Legionnaires’ disease (Legionellosis) has been described as “the most significant waterborne-disease risk associated with drinking water in the United States”. Legionellosis is caused by Legionella, bacteria that often proliferate in biofilm on the inner surfaces of water systems. Legionella can grow in water temperatures up to 140° or more. Therefore they are especially problematic in recirculating systems such as cooling towers, ornamental fountains and hot water systems in hospitals, hotels, nursing homes and other institutions.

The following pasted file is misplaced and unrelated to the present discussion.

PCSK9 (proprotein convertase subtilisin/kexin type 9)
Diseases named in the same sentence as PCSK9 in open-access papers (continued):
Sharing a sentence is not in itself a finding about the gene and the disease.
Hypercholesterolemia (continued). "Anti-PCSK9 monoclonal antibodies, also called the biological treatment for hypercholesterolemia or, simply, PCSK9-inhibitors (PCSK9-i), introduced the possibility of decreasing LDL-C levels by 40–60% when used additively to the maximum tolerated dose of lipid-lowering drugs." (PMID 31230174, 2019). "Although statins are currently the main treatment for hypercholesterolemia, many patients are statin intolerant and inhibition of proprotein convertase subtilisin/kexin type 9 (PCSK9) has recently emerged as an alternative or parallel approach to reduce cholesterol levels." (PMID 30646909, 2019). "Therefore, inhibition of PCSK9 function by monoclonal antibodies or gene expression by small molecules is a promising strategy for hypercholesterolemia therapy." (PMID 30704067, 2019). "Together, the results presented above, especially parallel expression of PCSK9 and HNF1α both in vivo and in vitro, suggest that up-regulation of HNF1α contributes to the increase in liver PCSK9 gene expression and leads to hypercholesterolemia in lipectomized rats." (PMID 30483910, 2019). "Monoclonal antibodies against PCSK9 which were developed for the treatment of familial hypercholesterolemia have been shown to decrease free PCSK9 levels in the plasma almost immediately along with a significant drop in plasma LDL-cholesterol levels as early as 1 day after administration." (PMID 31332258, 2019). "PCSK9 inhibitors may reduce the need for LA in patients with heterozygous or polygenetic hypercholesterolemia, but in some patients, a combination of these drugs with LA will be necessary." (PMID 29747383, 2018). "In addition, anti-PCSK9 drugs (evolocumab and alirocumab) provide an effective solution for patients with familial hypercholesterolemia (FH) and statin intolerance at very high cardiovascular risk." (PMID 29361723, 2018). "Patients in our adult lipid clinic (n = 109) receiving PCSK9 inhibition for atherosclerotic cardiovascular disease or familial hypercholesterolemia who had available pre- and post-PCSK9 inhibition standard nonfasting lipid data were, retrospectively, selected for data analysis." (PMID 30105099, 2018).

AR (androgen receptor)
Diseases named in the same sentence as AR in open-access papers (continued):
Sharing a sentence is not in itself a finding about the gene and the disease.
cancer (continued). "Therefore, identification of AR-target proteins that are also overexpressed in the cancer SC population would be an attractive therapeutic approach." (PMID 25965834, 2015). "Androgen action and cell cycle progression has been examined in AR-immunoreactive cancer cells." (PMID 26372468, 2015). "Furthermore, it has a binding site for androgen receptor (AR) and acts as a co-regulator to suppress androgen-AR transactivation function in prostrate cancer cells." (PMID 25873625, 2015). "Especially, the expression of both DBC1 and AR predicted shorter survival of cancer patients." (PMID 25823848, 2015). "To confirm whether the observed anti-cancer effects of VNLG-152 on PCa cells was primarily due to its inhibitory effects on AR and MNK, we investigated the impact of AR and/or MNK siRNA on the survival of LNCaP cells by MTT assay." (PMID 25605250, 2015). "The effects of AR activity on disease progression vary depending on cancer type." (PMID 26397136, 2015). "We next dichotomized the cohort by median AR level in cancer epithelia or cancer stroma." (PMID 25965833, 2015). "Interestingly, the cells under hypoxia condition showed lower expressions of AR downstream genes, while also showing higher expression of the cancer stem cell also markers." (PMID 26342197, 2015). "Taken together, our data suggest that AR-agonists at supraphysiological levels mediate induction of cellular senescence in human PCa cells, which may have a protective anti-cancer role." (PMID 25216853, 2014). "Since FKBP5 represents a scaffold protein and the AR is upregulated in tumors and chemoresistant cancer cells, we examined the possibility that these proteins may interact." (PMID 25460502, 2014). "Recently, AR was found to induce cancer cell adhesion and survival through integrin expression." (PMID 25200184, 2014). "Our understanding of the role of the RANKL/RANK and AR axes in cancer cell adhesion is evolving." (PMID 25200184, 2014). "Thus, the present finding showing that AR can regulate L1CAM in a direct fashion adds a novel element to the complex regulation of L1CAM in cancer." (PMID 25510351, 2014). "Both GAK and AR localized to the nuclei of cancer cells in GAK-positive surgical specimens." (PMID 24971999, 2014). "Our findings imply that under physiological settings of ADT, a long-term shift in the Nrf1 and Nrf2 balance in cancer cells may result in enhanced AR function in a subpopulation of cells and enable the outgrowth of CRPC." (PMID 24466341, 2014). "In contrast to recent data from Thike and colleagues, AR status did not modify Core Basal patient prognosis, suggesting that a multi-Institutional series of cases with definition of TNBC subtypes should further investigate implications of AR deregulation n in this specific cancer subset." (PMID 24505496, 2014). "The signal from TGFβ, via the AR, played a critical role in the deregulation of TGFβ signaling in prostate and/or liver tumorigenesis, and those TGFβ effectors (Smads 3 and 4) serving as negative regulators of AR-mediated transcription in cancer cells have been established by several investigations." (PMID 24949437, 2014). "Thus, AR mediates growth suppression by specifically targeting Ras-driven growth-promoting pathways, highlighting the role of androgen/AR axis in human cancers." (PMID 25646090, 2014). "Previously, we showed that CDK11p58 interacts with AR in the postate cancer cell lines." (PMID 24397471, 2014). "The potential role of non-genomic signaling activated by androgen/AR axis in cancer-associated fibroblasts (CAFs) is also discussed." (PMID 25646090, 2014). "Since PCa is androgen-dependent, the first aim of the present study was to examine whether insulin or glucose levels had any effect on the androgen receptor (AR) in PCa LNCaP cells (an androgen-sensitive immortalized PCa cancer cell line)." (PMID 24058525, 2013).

Biofilm is a layer of bacteria, protozoa, algae, and other organisms in a matrix of polysaccharide “glue” secreted by bacteria. The biofilm binds the organisms together and protects them from most biocides. As biofilm grows thicker, pieces of the biofilm slough off and are carried away by the stream of water. Legionella sometimes infect protozoa in the biofilm and are carried out of the biofilm in the bodies of the protozoa, which then die and release Legionella into the water stream.
Humans usually contract Legionellosis by breathing aerosols from showers and other bathroom fixtures or by breathing aerosols from a cooling tower or fountain. Biofilm also restricts water flow in pipes and tubing and inhibits heat transfer in heat exchangers.